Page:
- Court: 9th Circuit Court of Appeals Archives
- Area(s) of Law: Appellate Procedure
- Date Filed: 09-07-2022
- Case #: 21-16563
- Judge(s)/Court Below: Bea, J. for the Court; Thomas, J.; Thomas J.
- Full Text Opinion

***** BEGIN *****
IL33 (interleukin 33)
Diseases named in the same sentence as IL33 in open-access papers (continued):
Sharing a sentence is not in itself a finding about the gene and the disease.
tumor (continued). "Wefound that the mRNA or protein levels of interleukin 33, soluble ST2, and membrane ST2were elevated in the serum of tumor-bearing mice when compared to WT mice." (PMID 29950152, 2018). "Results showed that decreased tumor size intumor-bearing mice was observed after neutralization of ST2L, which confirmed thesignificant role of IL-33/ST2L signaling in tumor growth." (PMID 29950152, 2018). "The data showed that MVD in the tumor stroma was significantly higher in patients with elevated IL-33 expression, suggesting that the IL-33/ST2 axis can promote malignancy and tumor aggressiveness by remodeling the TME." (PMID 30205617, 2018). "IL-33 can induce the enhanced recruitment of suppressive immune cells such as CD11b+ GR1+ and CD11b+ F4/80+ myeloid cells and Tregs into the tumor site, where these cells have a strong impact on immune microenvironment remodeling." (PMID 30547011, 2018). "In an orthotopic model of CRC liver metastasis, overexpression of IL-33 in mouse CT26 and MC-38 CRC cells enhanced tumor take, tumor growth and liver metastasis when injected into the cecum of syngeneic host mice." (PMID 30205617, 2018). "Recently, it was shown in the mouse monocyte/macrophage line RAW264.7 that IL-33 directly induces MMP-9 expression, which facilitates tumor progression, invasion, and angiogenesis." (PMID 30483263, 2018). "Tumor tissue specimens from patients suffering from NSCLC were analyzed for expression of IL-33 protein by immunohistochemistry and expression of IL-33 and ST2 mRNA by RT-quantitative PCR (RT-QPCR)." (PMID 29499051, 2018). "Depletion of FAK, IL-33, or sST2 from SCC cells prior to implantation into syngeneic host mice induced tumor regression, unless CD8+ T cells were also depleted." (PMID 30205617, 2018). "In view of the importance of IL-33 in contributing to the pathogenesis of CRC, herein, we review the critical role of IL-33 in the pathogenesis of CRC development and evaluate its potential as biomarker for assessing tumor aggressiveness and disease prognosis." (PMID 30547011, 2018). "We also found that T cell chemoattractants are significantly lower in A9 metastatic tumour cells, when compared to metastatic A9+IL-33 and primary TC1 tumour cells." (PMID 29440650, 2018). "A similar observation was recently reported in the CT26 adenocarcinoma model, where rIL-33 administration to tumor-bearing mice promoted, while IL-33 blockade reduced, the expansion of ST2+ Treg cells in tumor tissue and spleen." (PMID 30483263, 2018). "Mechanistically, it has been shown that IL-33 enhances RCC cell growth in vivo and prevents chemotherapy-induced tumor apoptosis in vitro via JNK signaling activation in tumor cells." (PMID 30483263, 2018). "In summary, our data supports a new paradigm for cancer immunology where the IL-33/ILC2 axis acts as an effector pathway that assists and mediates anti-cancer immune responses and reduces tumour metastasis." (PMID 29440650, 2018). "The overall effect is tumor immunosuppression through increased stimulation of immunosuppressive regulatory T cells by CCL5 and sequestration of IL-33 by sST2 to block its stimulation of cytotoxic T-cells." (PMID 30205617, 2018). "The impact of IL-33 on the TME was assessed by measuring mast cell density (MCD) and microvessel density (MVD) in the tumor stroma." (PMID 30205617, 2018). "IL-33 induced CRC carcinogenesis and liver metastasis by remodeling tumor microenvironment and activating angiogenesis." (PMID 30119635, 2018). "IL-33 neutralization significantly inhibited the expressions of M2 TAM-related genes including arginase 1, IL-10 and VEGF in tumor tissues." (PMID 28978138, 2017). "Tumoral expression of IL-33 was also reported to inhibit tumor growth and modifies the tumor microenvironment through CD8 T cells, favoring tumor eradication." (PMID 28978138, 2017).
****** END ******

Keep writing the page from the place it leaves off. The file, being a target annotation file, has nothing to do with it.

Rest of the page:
Two wage and hour actions, the Morales action and the Caves action, were filed by two different law firms. The Morales action was granted a stay in favor of the Caves action. Subsequently, the firm of the Morales action sent correspondence to class members of the Caves action to join in the Morales action and urged members to opt out of settlement. In response, the district court granted two orders which invalidated the persuaded opt outs from the Caves action. Those persuaded clients appealed to the Court of Appeals for the Ninth Circuit, arguing that the court has jurisdiction to hear the case’s merits under the collateral order doctrine, and if not, the court should still grant relief by issuing a writ of mandamus. Pursuant to the collateral order doctrine, for a decision to fall within the narrow class of orders satisfying the doctrine three conditions must be met, (1) "conclusiveness," (2) "separateness," and (3) "effective unreviewability." Mohawk Indus., Inc. v. Carpenter, 558 U.S. 100, 108 (2009). The Ninth Circuit held it lacked jurisdiction under the collateral order doctrine and denied request for mandamus. The court found that under the collateral order doctrine, the orders failed the third requirement of effective unreviewability as the orders can be challenged after a final judgment and therefore lacks jurisdiction. The court reasoned that the case failed the dispositive third factor as the district court’s orders were not clearly erroneous and therefore denied relief for mandamus. DISMISSED.